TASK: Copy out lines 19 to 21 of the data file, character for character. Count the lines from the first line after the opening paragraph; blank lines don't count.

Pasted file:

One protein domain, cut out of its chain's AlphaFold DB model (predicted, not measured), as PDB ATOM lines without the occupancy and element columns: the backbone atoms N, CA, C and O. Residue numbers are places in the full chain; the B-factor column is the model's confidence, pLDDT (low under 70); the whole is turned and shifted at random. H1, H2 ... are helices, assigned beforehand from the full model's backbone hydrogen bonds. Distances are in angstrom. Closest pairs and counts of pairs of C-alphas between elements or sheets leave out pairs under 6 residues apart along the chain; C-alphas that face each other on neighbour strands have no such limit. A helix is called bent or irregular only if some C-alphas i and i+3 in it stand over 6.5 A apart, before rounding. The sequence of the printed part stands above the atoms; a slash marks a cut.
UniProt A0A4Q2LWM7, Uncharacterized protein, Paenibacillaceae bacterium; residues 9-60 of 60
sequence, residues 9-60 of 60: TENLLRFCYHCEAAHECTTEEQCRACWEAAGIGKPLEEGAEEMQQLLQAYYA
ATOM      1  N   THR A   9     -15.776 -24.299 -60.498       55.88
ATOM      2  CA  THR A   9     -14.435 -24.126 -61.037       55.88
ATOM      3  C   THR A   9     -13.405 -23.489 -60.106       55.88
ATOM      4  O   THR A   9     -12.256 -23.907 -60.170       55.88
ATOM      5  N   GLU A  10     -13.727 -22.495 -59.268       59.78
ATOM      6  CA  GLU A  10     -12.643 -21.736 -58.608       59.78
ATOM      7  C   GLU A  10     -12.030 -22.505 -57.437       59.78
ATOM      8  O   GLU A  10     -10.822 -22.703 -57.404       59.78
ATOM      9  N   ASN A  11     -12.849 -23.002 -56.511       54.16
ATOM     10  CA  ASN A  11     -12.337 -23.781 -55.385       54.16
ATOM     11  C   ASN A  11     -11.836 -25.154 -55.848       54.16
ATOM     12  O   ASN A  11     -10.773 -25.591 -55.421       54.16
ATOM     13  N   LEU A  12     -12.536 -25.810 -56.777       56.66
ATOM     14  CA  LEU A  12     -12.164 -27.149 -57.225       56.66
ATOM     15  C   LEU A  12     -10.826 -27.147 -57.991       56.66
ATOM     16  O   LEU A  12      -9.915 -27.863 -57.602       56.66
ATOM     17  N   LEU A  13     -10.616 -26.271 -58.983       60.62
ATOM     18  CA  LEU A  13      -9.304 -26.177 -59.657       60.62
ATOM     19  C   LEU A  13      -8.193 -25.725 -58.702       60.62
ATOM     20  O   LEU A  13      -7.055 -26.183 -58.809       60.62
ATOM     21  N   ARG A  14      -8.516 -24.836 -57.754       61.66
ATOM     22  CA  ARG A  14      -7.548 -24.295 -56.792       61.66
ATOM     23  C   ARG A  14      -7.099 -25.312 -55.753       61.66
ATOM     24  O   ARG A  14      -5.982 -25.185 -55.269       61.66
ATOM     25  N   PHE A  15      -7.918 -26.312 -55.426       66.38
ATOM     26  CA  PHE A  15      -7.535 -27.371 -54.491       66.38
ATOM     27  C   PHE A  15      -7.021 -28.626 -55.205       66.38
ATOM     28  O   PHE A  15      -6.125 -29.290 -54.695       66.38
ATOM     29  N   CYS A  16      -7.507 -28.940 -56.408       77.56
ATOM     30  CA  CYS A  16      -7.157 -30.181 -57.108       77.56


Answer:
ATOM     17  N   LEU A  13     -10.616 -26.271 -58.983       60.62
ATOM     18  CA  LEU A  13      -9.304 -26.177 -59.657       60.62
ATOM     19  C   LEU A  13      -8.193 -25.725 -58.702       60.62